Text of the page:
Last year at the same time the number employed was 60.28%. Even though there is an increase over last year in the number of students employed, the results are actually better because there are 157 more students scheduled to be on the May-August 1998 work term.

For the 1,340 students still without employment, the Continuous Phase holds additional opportunities. Job Posting #1 held a full complement of co-op positions. Postings will continue until the end of March. Interviews begin again on Monday.

Doctors will accept newcomers

A problem faced by new faculty and staff coming to Waterloo -- the near impossibility of finding a family doctor -- has been solved, says a memo from Catharine Scott, associate provost (human resources and student services).

"The issue of available family physicians has been a cause for concern among several applicants," she writes. (And concern among other people too; it's one theme of the Fair Share health campaign currently being aimed at local politicians.)

Says Scott: "In each case, the situation has been resolved by members of the faculty or department asking their own family physicians to take the new faculty or staff member and their families as patients. While this has been reasonably successful, we can't rely on this method indefinitely.

Career development seminars

Seminars in the next few days in the continuing series sponsored by the co-op education and career services department:

"Workplace Safety: Know the Issues", Thursday at 1:30, Engineering Lecture room 101.

"Resume Writing", Thursday at 2:30 in Needles Hall room 1020.

"Letter Writing", Thursday at 3:30, Needles Hall 1020..

"Interview Skills: Selling Your Skills", Monday at 10:30, Math and Computer 5158.

"Gain the Competitive Edge: Know the Employer", Monday at 2:30 in Needles Hall 1020.

"Consequently, I have written all of the family physicians in the Kitchener-Waterloo area explaining our situation and asking them to help us by allowing their names to be given to new faculty and staff. There has been an excellent response and we now have over 30 family physicians who are willing to take new UW faculty and staff members and their families into their practices.

"The list of available physicians will be maintained by Health Services. Each physician has requested that their name be given only to new members of the K-W community. None will accept employees who already have a physician in the community but wish to change.

"Please contact Health Services for referral to one of these physicians."

Environmental attitudes and garbage

The "Green Talks" roundtable on campus environment concerns is taking place today in the Student Life Centre, with discussions and talks from 10:20 until 2:50. Everybody's welcome.

And it might just be worth noting that a great many interesting things are being done already about the campus and the environment, some of them through Paul Kay's course Environment and Resource Studies 285. (Kay will be one of the Green Talks speakers at noon hour.) This term, just to take one example, a group of students is studying the environmental attitudes of students in Ron Eydt Village.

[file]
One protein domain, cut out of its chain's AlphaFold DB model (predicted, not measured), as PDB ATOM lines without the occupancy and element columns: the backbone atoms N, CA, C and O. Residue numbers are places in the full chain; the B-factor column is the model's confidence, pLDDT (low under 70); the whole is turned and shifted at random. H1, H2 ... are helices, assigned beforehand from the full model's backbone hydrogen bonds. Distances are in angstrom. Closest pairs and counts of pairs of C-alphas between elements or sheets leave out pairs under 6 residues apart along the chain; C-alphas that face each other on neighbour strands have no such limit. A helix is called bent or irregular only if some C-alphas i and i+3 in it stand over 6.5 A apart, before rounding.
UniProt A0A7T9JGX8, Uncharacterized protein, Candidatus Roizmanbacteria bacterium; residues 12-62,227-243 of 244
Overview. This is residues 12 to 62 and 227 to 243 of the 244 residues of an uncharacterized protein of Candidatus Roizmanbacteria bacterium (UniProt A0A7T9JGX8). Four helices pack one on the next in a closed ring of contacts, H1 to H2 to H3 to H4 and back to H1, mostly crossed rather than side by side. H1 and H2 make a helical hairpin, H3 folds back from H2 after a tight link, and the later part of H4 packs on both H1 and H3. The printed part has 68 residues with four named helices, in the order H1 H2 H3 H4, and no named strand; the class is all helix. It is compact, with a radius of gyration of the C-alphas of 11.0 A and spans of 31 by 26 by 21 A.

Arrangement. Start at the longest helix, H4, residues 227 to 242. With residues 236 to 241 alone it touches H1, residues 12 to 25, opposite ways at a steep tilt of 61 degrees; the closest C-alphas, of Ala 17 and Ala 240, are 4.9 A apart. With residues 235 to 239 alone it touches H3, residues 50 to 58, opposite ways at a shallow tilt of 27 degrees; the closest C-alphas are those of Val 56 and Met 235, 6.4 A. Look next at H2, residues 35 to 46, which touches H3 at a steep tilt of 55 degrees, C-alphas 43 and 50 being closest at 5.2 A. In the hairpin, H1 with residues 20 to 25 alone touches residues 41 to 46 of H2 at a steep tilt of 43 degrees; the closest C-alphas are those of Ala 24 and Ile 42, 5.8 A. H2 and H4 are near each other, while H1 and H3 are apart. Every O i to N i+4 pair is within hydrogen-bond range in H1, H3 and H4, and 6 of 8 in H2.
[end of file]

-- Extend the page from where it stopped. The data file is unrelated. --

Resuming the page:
Says their preliminary report: "By auditing information given out to Ron Eydt Village residents, improvements can be made to this communication link to further sustainability at the University of Waterloo. There is much work to do in the coming years to achieve our sustainability vision for the University of Waterloo campus. The 'new' campus will incorporate the environmental, social, economical and political structure of the University community, stressing the interconnectedness of these values. We feel that it is the responsibility of present members of the University community to achieve sustainability, enabling us to present future generations a healthy, viable University campus to maintain, enjoy and take pride in."

Patti Cook, UW's waste management coordinator, has an update on "garbage contamination", which was raised as a problem late in the fall term. "Staff and students in the four buildings identified with contamination problems in December are working diligently to ensure that the situation is improved," she says. "Many thanks to staff in Carl Pollock Hall, Psychology, Anthropology and Sociology, and the Student Life Centre for all your efforts. Students in Environmental Studies are analyzing the problem in ES1 and 2, and changes may be made based on their findings."

CAR


Editor of the Daily Bulletin: Chris Redmond
Information and Public Affairs, University of Waterloo
credmond@uwaterloo.ca | (519) 888-4567 ext. 3004